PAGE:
Wallace’s Overly Fancy Brush and Brush Warmer.

In 1887, Mr Arthur Henry Wallace of Houghton, Michigan came up with what he described as a new and useful improvement in shaving apparatus. And by shaving apparatus, Wallace clearly meant a doodad to hold and heat a brush.

Wallace’s doohickey was compact enough to be carried in a pocket or stowed away in a satchel. It would, he claimed, fulfil all the requirements for which it is intended. As long as the requirements is limited to forming a water reservoir, having a lamp to heat it, and having a built in shaving brush that wouldn’t touch the table when you put it down…

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Spring loaded hoe razor

At about the same time as the original Gillette safety razors were offered for sale, Henrie Clauss filed a patent for a spring loaded hoe razor. It was a reasonable straight forward razor, using a single edged Christy-style blade. So let us have a look at what made it stand out from the crowd.

Like so many razor patents, the patent text describes the invention as containing “new and useful improvements”. And while it might have been novel – or at least novel enough for a patent – I’m unsure of the usefulness.

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Memorial weekend free e-book offer

Memorial day is upon us, and while I’m not in the US I do realise that a lot of my readers are.. and Memorial day is both the start of summer and a log weekend. So to help y’all pass the time in the sun, I’m offering free copies of my second book.

From May 26th and until May 30th you can go to Amazon (US, UK, or wherever) and grab a free Kindle copy of

Another 80 razor and shaving patents:
Further semi-curated selections of important, interesting, inessential, and plain odd shaving related patents

Gillette’s first patent filed in 1901

A few days ago we had a look at a 1917 Gillette advertisement, which referenced a patent filed in 1901. And today we look at that patent – and how it differs from Gillette’s better known and slightly newer patent for the Old Type safety razor.

But before we get into the differences, let’s see what King wanted to achieve with his invention:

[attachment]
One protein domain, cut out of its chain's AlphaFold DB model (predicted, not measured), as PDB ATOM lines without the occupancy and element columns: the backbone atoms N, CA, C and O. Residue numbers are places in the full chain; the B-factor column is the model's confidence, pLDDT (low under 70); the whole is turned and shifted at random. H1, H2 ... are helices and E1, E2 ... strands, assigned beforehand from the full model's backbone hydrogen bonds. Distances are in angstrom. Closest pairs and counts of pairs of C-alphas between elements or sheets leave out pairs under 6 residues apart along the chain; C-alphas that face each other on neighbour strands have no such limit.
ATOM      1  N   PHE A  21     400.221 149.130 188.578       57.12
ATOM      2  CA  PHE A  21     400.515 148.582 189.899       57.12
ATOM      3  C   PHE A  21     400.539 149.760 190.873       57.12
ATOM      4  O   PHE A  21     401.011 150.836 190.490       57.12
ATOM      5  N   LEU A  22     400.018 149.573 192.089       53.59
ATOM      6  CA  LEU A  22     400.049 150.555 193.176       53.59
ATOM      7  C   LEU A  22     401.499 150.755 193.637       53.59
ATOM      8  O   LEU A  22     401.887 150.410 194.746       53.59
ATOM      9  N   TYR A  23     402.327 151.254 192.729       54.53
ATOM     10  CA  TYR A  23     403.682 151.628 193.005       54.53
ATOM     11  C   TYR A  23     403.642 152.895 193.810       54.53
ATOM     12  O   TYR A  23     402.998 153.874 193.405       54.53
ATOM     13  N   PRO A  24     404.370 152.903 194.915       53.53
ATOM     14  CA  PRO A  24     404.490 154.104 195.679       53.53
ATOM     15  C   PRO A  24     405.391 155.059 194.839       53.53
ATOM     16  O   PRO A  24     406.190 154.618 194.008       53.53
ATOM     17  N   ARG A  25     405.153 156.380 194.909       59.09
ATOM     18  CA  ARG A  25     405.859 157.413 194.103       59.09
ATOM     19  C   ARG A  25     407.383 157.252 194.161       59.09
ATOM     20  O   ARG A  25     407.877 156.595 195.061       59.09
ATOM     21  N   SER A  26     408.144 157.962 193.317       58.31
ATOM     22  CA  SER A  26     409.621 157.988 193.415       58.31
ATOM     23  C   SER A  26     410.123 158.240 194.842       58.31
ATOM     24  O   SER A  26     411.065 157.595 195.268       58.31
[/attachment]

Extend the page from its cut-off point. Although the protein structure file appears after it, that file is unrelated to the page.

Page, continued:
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Electrically heated safety razor

As I briefly mentioned in a post a couple of years ago, the idea of a heated razor is old. As old as the idea of self-lubricating razors and self feeding brushes. And a heated safety razor makes about as much sense to me. It may make more sense if you’re bathroom is frigid and you don’t have endless hot water straight from the tap. And it obviously made some form of sense to Leon and Thomas J Henderson back in 1935 when they applied for a patent for their variation on the theme of heated safety razor.

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Light attachment for razors

People get bright ideas now and then – and by that I mean people trying to put a light in or on their razors. The light attachment patented by Jacob N Garfunkle in 1927 is just one in a long line. Personally I like turning up the light in the bathroom, but a century ago that might not have been an option.

But first, let us see what Jacob was trying to achieve with his invention:

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A 1867 improvement in shaving-cups – the first scuttle?

Wikipedia, in their article on shaving soap, sort of implies that a 1867 patent for an improved shaving mug is the first patent for a scuttle. And while I haven’t tried to verify that claim, if this isn’t the first scuttle it is an early scuttle for sure.

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Shaving composition

This shaving composition comprises a water soluble polyethylene oxide polymer having a molecular weight of 400,000 or less, a tracking agent component, a preservative component, and an anti-caking component.

From US patent 4,381,293

At some point I thought that shaving soap was a simple thing… well, I’ve learned much since then. And this 1983 patent for a shaving composition highlights just how much it can differ from a simple mixture of a base and fat or oil.

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Utility kit

Need a new travel kit? One that keep everything tidy and don’t slide around as you try to shave in an unfamiliar bathroom? Well, look no further than the utility kit patented by John E Borah in ’57.

So now that I told you to look at it, what is it? To quote from the patent:

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